The AIB Ireland Manufacturing PMI dropped to 50.0 in September 2020 from 52.3 in the previous month, indicating stagnant overall operating conditions in the sector. Output, new orders, and employment all declined. Also, new export orders fell for the first time in four months as global demand weakened amid the ongoing COVID-19 crisis as well as uncertainty about Brexit. Manufacturers reduced their buying activity, resulting in another sharp fall in stocks of raw materials. Meanwhile, suppliers' delivery times lengthened markedly due to shortages at suppliers. On the cost front, input price inflation hit a 17-month high, while output prices fell again. Finally, sentiment moderated to a four-month low.

Manufacturing PMI in Ireland averaged 53.04 points from 2011 until 2020, reaching an all time high of 59.10 points in December of 2017 and a record low of 36 points in April of 2020. This page provides the latest reported value for - Ireland Manufacturing PMI - plus previous releases, historical high and low, short-term forecast and long-term prediction, economic calendar, survey consensus and news. Ireland Manufacturing PMI - data, historical chart, forecasts and calendar of releases - was last updated on October of 2020. source: Markit Economics

Manufacturing PMI in Ireland is expected to be 52.80 points by the end of this quarter, according to Trading Economics global macro models and analysts expectations. Looking forward, we estimate Manufacturing PMI in Ireland to stand at 52.60 in 12 months time. In the long-term, the Ireland Manufacturing PMI is projected to trend around 52.70 points in 2021 and 53.80 points in 2022, according to our econometric models.

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Ireland Manufacturing PMI

Actual Previous Highest Lowest Dates Unit Frequency
50.00 52.30 59.10 36.00 2011 - 2020 points Monthly
SA


News Stream
Irish Manufacturing Sector Stagnates
The AIB Ireland Manufacturing PMI dropped to 50.0 in September 2020 from 52.3 in the previous month, indicating stagnant overall operating conditions in the sector. Output, new orders, and employment all declined. Also, new export orders fell for the first time in four months as global demand weakened amid the ongoing COVID-19 crisis as well as uncertainty about Brexit. Manufacturers reduced their buying activity, resulting in another sharp fall in stocks of raw materials. Meanwhile, suppliers' delivery times lengthened markedly due to shortages at suppliers. On the cost front, input price inflation hit a 17-month high, while output prices fell again. Finally, sentiment moderated to a four-month low.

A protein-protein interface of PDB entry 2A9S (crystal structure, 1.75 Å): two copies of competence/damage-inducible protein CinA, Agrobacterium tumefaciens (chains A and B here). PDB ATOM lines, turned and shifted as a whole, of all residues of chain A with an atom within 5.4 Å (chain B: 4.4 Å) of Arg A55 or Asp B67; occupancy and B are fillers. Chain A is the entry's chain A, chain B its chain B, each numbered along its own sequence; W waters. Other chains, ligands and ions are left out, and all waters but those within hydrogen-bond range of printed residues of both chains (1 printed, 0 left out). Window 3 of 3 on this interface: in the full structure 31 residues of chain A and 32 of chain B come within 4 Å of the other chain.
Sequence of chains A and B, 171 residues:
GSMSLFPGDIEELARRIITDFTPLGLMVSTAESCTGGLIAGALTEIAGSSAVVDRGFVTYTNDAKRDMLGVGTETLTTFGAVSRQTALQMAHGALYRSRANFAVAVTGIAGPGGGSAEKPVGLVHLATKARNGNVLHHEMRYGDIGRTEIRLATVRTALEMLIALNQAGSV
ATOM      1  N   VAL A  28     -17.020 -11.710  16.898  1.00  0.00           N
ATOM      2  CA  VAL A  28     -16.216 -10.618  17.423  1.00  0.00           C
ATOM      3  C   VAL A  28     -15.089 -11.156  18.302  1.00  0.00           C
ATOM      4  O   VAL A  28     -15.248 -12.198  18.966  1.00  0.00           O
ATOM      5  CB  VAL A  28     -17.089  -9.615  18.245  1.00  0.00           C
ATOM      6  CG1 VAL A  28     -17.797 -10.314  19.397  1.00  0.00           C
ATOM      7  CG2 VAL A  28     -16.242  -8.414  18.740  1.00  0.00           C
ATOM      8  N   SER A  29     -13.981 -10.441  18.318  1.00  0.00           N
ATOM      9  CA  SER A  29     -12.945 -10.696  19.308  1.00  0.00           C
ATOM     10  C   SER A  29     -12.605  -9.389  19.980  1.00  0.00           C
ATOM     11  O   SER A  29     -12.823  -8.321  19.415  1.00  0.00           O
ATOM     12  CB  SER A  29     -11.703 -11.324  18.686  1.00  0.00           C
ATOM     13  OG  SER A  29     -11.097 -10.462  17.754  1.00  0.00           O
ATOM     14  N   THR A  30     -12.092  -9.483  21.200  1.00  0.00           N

2020-10-01
Ireland Manufacturing Growth Slows Sharply
The AIB Ireland Manufacturing PMI dropped to 52.3 in August 2020 from a near two-year high of 57.5 in the prior month. Growth rates for output and new orders eased sharply from July, while new export orders rose for the third straight month but at a much slower rate. At the same time, there were renewed cuts to employment and purchasing. Stocks of purchases fell at the second-fastest rate in nearly nine years, while finished goods inventories declined at the second-strongest pace in nearly 2-1/2 years. Prices data showed input prices increased, with prices charged falling as manufacturers tried to sell off old stock. Finally, sentiment remained positive, but has stalled since an initial rebound at the end of Q2.
2020-09-01
Ireland Manufacturing PMI Rises to Near 2-Year High
The AIB Ireland Manufacturing PMI jumped to 57.5 in July of 2020 from 51 a month earlier. The latest reading pointed to the strongest expansion in factory activity since August of 2018 as output rose at the fastest pace since December of 1999 while new order growth was the strongest since December of 2017. In addition, employment, purchasing and backlogs also rose since June. On the price front, cost burdens rose for the first time in five months.
2020-08-04
Ireland Manufacturing Grows for First Time in 4 Months
The AIB Ireland Manufacturing PMI jumped to 51.0 in June 2020 from 39.2 a month earlier. This was the first growth in the sector since February as coronavirus-led lockdown measures began to be lifted. Output and new orders both increased for the first time since February, with exports growing the most since April 2019. That said, the respective indices all remained weak relative to their long-run averages and manufacturers continued to shed staff at a marked – albeit slower – rate. At the same time, firms continued to cut back on the purchasing of new inputs, reflecting uncertainty around the near-term outlook for demand as lockdowns ease. Prices data showed input cost and prices charged for finished goods both fell for the fourth successive month, albeit at weak rates that were slightly slower than in May. Finally, sentiment improved to a four-month high.
2020-07-01

Ireland Manufacturing PMI
The AIB Ireland Manufacturing PMI Ireland measures the performance of the manufacturing sector and is derived from a survey of 258 industrial companies. The Manufacturing Purchasing Managers Index is based on five individual indexes with the following weights: New Orders (30 percent), Output (25 percent), Employment (20 percent), Suppliers’ Delivery Times (15 percent) and Stock of Items Purchased (10 percent), with the Delivery Times index inverted so that it moves in a comparable direction. A reading above 50 indicates an expansion of the manufacturing sector compared to the previous month; below 50 represents a contraction; while 50 indicates no change.